Another complication stems from the politicians and factions trying to assert control over territory, people, and wealth. Their self-absorption has left the government of Prime Minister Maliki unable to curb sectarian strife, establish a modicum of security, win political consensus on any issue, or (despite some recent sharing of oil revenues) deliver in any substantial way the goods and services the Iraqi people desperately need.

A third issue is the ingrained resentment in Baghdad over U.S. efforts to direct political decisions and security operations. With a history of occupation by Turks, British, and Americans, Iraqis resent foreign intervention in their affairs. Moreover, U.S. failure to meet Iraqi expectations--excessive ones, to be sure--that it would deliver everything from democratic institutions to jobs, foreign investment, electricity, and peace caused many Iraqis to lose confidence in American intentions and capabilities.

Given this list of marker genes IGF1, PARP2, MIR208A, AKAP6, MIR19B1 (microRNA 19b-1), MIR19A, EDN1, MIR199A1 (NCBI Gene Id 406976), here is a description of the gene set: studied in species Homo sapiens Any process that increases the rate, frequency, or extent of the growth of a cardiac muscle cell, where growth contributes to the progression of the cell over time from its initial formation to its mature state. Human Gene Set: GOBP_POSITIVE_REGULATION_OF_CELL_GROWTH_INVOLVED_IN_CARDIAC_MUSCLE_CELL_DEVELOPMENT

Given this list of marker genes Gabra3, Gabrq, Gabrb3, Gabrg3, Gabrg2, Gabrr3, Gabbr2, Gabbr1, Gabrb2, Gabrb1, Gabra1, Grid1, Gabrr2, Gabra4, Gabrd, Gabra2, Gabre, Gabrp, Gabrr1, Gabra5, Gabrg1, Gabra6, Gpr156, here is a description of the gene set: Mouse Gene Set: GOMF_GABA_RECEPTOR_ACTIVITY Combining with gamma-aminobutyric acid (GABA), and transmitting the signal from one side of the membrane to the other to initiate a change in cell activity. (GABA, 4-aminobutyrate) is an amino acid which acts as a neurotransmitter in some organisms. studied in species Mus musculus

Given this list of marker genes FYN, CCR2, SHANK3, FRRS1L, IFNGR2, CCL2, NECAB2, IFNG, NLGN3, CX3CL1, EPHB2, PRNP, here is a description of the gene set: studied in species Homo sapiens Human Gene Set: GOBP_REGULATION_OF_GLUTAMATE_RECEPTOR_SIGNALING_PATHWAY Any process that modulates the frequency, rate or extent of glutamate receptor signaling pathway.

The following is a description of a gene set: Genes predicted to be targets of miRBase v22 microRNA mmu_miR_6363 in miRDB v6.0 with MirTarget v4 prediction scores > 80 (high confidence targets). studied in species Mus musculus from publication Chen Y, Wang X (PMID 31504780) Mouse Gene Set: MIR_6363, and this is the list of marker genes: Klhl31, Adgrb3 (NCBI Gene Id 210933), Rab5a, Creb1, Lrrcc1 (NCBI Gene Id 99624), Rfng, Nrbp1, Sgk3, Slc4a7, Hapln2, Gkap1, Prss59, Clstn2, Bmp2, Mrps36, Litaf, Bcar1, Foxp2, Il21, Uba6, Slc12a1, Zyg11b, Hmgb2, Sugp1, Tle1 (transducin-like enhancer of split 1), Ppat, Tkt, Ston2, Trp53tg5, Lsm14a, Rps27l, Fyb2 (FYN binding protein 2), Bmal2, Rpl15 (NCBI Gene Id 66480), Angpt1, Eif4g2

What Could Change This Picture?

Iraq may be at risk of failing as a state, but it has not done so yet. Nor do its new political elites have any interest in committing national suicide. What could restore their willingness to cooperate with each other and with the United States?

* Success of local tribal and community leaders against al Qaeda. The trend of tribal and other leaders within the Sunni Arab community turning against the terrorist elements with whom they had previously been allied began in predominantly Sunni Anbar with the support of U.S. forces and has spread to areas of Baghdad. The United States should not take this tribal cooperation with American forces for granted; it does not signify Sunni Arab acceptance of the legitimacy of the government in Baghdad, nor should it be interpreted as newfound loyalty to the United States. It does, however, demonstrate how readily self-interest can alter what may appear at first glance to be alliances of principle.